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On the Where of Reading
It doesn’t matter where one is someone said recently, thinking, reading, working, that happens anywhere. As someone who grew up on the move, quite literally upended at a days notice, I have always thought that is true. You make the best of where you are whether that’s three days in a car, spending the holidays at a motel thrust up like a tent in the middle of nowhere, or in a train station overnight in Lyon.
“Reading in the utopia of airplanes is quite total.” So says Lisa Robertson in “Lastingness,” an essay that discusses, among many other things, reading Lucretius in the British Library. Reading in libraries was once overwhelming to me. I recall walking into the biggest library I had access to as a teenager—the old Vancouver Library, now a record store if I recall on Burrard and Robson—and despairing. How was I going to get through all of these books? Where would I start, and how would I proceed? Reading in such an environment always made me feel as if I were trying to hold back a wave with my hands, the books threatening at any moment to pull me under.
Ours was not a literary house—books were not fetishized as they were for Woolf: “the books gently swelled neath my hand…” We did not have a bookshelf, let alone a library. It took a long while, and a year of working in a college library, to get the lay of the land. I have not, I’m sure, come close to reading all of the books captured even at that moment in the Vancouver Public Library, but I feel less overwhelmed.
I like to read in water, which can be difficult. I used to build rafts out of driftwood and push myself out into the big, deep lakes of my childhood with, I would love to say a book, but the truth is it would normally be a comic book in hand. Fortunately there were no currents and I never got very far because the lakes really were big, deep, and wild—often with nothing or nobody for hundreds of miles around. Occasionally I have been fortunate enough to rent a cottage in the Ottawa Valley and I find the urge for the makeshift vessel as strong as ever. I can bind together a half-dozen pink floating noodles, slap on a low lying lawn chair, grab a book and float. I could take a canoe, but I prefer the provisional nature of the raft.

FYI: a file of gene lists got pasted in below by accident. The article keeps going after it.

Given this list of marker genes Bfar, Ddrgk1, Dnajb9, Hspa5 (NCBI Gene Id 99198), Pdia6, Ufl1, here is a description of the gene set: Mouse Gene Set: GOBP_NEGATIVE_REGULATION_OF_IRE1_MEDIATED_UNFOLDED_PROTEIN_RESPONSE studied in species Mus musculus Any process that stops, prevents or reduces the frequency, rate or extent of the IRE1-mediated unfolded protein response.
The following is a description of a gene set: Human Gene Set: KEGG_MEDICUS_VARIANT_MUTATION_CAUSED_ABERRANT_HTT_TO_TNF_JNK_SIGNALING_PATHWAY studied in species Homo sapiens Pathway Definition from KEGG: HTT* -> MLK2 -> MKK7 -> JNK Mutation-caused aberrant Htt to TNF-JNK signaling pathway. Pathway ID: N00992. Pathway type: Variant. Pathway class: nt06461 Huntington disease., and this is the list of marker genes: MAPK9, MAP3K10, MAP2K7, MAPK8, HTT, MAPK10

I’m not such a romantic that I think I need a bucolic setting to work in, but I know there is a relationship between where I am and what I think. The problem is there isn’t a formula. I can’t say I think better on my noodley float, or in the New York Public Library, but I know where I feel better. I have fantasies about certain perfect reading environments. The Seattle Public Library designed by Rem Koolhaas, for instance, what if that was where I read on a daily basis? Would my thoughts be sharper? Would I suddenly be able to read theoretical texts with more ease? Would my notes be more stylized? Would my thoughts rise to the surroundings? Would they be stark, the lines clean, conceptual, without stray words or emotion?
The space of a train or a car, or a café, each with a sense of interiority and movement excite my readerly imagination. I want to be away from my laptop when I read, though now it’s impossible to read without taking notes, and now that we’ve all begun taking notes on our laptops is it possible to read without the screen near by?
Regardless of where or what I am reading, I am acutely aware that the space I am in does have an effect on my thinking and reading, and one assumes, writing. Is this something you have noticed to?